Life on Mars? Liquid water lake found on the Red Planet

Mars and its moons

Mars and its moons

Evidence points to a body of water buried a mile below the southern ice cap on Mars.

Still, it's a breakthrough, the first substantial body of water found on Mars, not millions of years ago, but today.

The possibility of life on Mars, either now or historically, is still the greatest question left to answer about our nearest planetary neighbour, and it will now be up to future missions - such as the current European-Russian ExoMars orbiter and future rover - to analyse it up close.

With the surface of Mars even colder than it is in the Antarctic and Greenland, the water is likely to be a "briny sludge". (AAP) A provided image shows an artist's impression of the Mars Express spacecraft probing the southern hemisphere of the red planet.

It remains to be seen if more subsurface reservoirs of water will be found or whether the newly discovered one is some sort of quirk, Orosei said.

Professor Dempster said Australia had taken a leadership position on the matter, with University of New South Wales researchers examining business cases, mining methods, earth analogues, asteroid selection, asteroid navigation and other resources such as platinum.

This, however, is the best evidence to date of an environment on Mars that could be friendly to known forms of life - these "extremophile" bacteria - right now.

"This is a discovery of extraordinary significance, and is bound to heighten speculation about the presence of living organisms on the Red Planet", said Fred Watson of the Australian Astronomical Observatory.

"We are fairly certain that there is liquid water below the surface".

The detection was made using the Mars Advanced Radar for Subsurface and Ionosphere Sounding (MARSIS) instrument on European Space Agency's Mars Express spacecraft.

The continuous white line at the top of the radar results above marks the beginning of the South Polar Layered Deposit; a filo pastry-like accumulation of water ice and dust.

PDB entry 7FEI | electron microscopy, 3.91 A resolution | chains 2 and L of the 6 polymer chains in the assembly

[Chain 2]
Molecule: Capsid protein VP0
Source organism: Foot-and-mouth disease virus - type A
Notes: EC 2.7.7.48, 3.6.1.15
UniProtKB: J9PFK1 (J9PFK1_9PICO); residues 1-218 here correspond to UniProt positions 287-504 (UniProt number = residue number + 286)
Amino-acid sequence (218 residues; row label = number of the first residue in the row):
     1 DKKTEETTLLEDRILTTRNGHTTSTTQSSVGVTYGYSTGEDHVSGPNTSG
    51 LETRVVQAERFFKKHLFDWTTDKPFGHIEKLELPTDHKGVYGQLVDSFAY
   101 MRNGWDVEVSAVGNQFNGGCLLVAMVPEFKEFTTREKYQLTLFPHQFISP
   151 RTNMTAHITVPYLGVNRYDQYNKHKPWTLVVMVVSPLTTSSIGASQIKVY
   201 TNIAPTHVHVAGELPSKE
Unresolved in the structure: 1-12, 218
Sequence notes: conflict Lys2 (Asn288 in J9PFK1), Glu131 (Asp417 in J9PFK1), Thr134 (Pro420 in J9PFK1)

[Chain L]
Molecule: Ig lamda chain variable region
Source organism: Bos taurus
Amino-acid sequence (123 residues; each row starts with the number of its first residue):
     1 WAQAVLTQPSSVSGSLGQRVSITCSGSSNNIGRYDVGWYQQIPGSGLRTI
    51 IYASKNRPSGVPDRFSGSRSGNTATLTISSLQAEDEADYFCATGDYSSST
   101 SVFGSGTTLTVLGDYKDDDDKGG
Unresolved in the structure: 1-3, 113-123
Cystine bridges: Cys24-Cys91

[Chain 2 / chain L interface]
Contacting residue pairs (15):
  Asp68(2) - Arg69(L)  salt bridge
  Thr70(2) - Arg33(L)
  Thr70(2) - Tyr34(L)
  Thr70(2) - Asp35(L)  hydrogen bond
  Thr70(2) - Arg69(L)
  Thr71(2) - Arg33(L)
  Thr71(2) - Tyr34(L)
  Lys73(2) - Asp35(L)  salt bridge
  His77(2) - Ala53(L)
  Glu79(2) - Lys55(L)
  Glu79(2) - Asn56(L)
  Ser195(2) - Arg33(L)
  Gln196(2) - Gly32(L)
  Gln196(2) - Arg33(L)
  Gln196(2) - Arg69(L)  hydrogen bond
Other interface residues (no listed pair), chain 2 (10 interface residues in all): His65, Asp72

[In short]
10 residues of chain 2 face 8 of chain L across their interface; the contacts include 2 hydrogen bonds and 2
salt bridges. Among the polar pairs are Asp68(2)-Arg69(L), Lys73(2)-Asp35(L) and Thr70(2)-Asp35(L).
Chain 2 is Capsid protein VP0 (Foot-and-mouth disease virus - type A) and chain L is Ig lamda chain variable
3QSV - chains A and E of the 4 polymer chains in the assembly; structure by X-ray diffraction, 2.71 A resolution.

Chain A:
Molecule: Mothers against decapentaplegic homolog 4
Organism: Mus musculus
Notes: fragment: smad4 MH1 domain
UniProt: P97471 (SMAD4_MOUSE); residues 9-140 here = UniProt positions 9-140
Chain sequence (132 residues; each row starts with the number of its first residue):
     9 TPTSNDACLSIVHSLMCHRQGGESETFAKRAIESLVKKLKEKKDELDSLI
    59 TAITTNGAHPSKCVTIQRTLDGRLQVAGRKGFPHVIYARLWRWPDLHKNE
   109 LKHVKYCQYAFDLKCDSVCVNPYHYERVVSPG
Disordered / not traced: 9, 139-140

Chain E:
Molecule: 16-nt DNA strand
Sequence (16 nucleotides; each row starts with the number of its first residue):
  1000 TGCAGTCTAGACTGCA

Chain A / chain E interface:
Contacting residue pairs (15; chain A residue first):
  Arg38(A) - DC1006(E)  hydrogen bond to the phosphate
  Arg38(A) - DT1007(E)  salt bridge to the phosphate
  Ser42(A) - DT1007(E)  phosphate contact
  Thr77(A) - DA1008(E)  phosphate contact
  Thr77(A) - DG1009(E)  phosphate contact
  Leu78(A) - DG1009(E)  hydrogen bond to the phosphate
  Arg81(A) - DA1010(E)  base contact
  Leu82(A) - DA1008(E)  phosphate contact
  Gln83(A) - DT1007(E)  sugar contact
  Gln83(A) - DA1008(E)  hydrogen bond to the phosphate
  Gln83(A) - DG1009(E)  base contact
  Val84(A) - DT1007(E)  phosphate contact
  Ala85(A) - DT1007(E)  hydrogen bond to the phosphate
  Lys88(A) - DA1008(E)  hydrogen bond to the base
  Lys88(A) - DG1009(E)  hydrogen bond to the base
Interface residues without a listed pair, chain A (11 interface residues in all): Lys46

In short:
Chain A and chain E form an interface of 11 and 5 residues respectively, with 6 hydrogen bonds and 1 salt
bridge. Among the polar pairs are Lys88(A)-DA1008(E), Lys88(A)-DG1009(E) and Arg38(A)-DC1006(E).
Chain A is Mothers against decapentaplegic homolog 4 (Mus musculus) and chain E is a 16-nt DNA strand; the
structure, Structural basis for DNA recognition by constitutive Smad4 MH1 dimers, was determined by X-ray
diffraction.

Geophysicist Cassie Stuurman, who was not involved in this particular discovery, but who did discover a Lake Superior-sized glacier under Mars' surface, explained that the way ground penetrating radar works is by sending out radio waves, and then measuring the return waves that are reflected off the surface, and off boundaries between different materials under the surface.

These reflections "provide scientists with information about what lies beneath the surface".

Assured of their discovery, they published their findings in Science on Wednesday.

Among the 29 radar samplings, the scientists spotted a series of unusually strong reflections bearing a distinct electrical hallmark.

Scientists from the Italian space agency have discovered a large underground lake of what they believe to be pure water on Mars, which could significantly increase the probability of life on the planet.

Researchers said they are not sure how far down it goes, but that it may be around three feet (one meter) deep.

But he pointed out that similar salty subglacial lakes in Antarctica had been found to support life.

"This subsurface anomaly on Mars has radar properties matching water or water-rich sediments", Roberto Orosei, the principal investigator, said in a statement released by the agency.

"It is odd that SHARAD can not confirm this discovery".

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